Alquity is based on a reciprocal model of investment. We directly and proactively manage our investments in ways that create sustainable returns for investors, but also in ways that benefit more than those already at the top. We do this by employing a rigorous analytical process powered by what is known in the fund management world as “Environmental, Social and Governance” (ESG).
ESG allows us to ensure we put our investors’ money into well-run, responsible businesses. These can be huge multinationals or much smaller listed companies. What they all have in common is that they achieve success sustainably: by looking after their people, their communities and the environment. The extremely important, and often denied fact, is that this approach yields better returns.
It is common sense when you do think about it — do you really expect companies that behave irresponsibly or unethically to do well over the long run?
But this is only part of the story. The social value of finance and investment in emerging and frontier economies will only ever be realised if economic growth doesn’t result in extreme polarisation. For this reason we believe investment can complete a virtuous circle by using part of its profit to invest in those at risk of being left behind.
Alquity invests up to 25% of its management fees to support small entrepreneurs in the developing world to get their business ideas off the ground.
This isn’t a simple matter of altruism or selflessness. Nor is it about subsidy. It is also about good business sense — by creating wealth across society, fund managers can help build new markets, which, in turn, will offer new opportunities for the companies in which their investors invest.
Ultimately, businesses won’t succeed in parts of the world where schools, hospitals and roads don’t work. We can also clearly see how creating a polarised world represents a security risk. Indeed, the World Economic Forum cited income disparity as one of the top global risks for the coming next decade in its 2013 Global Risks Survey.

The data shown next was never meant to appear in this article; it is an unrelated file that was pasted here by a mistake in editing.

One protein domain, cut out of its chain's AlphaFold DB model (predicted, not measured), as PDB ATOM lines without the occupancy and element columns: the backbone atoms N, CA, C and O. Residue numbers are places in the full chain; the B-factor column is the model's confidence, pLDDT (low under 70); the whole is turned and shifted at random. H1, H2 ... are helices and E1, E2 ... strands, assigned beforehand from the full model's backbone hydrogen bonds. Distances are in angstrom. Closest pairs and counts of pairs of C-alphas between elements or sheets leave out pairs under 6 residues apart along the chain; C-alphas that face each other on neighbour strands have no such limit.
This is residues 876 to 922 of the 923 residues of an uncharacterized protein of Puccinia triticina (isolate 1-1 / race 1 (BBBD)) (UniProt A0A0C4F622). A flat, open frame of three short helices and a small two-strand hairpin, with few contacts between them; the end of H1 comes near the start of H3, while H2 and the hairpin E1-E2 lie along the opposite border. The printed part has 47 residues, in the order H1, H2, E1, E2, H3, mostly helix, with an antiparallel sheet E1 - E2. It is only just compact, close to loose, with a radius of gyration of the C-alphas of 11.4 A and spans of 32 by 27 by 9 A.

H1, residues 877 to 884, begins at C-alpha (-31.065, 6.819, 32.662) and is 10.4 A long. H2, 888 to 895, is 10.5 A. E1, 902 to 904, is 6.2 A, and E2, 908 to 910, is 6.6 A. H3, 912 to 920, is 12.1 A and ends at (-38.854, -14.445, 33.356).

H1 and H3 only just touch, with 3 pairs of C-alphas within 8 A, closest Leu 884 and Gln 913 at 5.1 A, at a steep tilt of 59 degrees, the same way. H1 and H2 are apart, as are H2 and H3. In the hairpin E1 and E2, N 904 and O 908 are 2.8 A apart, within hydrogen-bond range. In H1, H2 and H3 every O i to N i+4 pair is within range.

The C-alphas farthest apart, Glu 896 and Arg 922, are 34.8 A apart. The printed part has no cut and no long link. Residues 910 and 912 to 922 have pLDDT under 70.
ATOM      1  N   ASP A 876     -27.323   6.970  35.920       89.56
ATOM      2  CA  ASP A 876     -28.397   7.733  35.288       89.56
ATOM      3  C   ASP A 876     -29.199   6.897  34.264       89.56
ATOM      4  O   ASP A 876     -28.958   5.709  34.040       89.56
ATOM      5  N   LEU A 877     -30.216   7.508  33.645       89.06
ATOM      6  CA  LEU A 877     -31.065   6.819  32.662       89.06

Put simply, if we don’t find ways to offer economic opportunity to more than a privileged few, there will be no shortage of other — more destructive and terrifying — opportunities offered to them by others elsewhere. Given what is happening around the world today, perhaps we’re already seeing this happen.
These are some of the themes explored and celebrated by UK based social enterprise Pioneers for Change. Their inaugural 6-month Fellowship kicked off on 23 and 24 March, 2015 in London. Pioneers for Change is an initiative of Adessy Associates.
About Paul Robinson:
Paul, Founder and CEO of Alquity, is on a quest to prove finance and investment can give us the tools to change the world. He has spent the past 20 years building financial services businesses, funds and social enterprises globally. After growing his first funds business to $0.5bn he helped found the ethical consumer brand One Water that has donated more than $20m over 10 years – giving 2.5m people access to clean drinking water.
Paul has spent considerable time in emerging markets, living in Asia and Africa for over a decade (including amongst the Masai). He founded Alquity to demonstrate that there is a better model for investment management. Paul’s anchoring belief is that no person’s future should be dictated simply by where they were born. Every person on the planet deserves the opportunity to succeed – to go as far as their own talent and hard work can take them.